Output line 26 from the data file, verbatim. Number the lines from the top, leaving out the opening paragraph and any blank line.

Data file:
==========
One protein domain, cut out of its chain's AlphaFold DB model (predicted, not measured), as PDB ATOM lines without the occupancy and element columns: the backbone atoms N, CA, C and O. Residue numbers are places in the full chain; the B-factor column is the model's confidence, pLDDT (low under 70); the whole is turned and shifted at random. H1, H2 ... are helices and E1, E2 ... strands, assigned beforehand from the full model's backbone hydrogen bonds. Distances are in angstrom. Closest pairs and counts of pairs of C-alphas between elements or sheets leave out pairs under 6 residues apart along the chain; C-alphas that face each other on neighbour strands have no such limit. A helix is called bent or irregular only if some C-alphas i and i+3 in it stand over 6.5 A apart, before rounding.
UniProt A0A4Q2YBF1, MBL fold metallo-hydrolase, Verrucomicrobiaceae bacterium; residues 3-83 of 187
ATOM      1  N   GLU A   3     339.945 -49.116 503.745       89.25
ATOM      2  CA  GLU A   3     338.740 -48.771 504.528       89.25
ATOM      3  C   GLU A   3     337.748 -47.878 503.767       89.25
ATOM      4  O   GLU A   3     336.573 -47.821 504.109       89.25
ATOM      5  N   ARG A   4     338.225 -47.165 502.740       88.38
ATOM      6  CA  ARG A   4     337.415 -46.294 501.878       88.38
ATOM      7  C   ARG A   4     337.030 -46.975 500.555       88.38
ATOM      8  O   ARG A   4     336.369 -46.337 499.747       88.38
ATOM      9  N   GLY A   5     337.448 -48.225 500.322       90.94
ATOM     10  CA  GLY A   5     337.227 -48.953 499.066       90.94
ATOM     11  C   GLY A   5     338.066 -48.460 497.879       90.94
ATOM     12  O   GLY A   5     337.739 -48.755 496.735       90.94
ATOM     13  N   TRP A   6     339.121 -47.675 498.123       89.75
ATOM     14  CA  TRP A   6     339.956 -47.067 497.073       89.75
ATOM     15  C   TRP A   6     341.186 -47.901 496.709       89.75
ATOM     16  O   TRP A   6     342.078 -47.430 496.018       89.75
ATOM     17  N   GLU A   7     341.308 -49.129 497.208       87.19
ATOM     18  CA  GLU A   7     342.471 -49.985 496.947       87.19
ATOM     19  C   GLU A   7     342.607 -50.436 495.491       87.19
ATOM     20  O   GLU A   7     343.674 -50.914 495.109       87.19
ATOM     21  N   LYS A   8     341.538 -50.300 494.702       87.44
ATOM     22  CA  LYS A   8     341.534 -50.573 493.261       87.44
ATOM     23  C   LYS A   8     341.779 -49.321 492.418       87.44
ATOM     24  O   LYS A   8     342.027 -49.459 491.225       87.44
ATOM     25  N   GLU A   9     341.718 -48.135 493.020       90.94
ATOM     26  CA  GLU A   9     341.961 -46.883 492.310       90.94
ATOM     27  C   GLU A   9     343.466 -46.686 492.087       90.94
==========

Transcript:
ATOM     25  N   GLU A   9     341.718 -48.135 493.020       90.94